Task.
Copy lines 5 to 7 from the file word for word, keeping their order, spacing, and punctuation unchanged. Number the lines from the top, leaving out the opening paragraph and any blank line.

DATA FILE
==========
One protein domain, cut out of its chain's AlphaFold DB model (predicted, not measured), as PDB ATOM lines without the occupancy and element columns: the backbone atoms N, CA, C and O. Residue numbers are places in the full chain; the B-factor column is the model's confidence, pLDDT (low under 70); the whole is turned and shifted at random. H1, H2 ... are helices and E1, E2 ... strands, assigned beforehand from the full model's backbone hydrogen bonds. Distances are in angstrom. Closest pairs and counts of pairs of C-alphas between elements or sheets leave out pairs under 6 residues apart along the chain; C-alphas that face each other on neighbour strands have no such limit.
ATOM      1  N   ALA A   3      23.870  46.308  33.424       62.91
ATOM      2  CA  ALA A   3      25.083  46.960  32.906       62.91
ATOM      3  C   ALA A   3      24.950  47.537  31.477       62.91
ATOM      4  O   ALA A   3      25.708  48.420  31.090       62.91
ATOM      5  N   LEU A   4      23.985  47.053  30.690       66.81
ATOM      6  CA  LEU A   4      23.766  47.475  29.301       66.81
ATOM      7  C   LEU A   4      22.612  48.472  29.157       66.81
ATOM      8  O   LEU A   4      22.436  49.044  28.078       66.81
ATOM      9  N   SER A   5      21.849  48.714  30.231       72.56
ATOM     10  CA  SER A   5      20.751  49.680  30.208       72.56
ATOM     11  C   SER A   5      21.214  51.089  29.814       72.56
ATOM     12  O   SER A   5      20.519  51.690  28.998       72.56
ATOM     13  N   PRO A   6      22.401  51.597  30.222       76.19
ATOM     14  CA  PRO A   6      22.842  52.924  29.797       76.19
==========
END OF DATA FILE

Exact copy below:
ATOM      5  N   LEU A   4      23.985  47.053  30.690       66.81
ATOM      6  CA  LEU A   4      23.766  47.475  29.301       66.81
ATOM      7  C   LEU A   4      22.612  48.472  29.157       66.81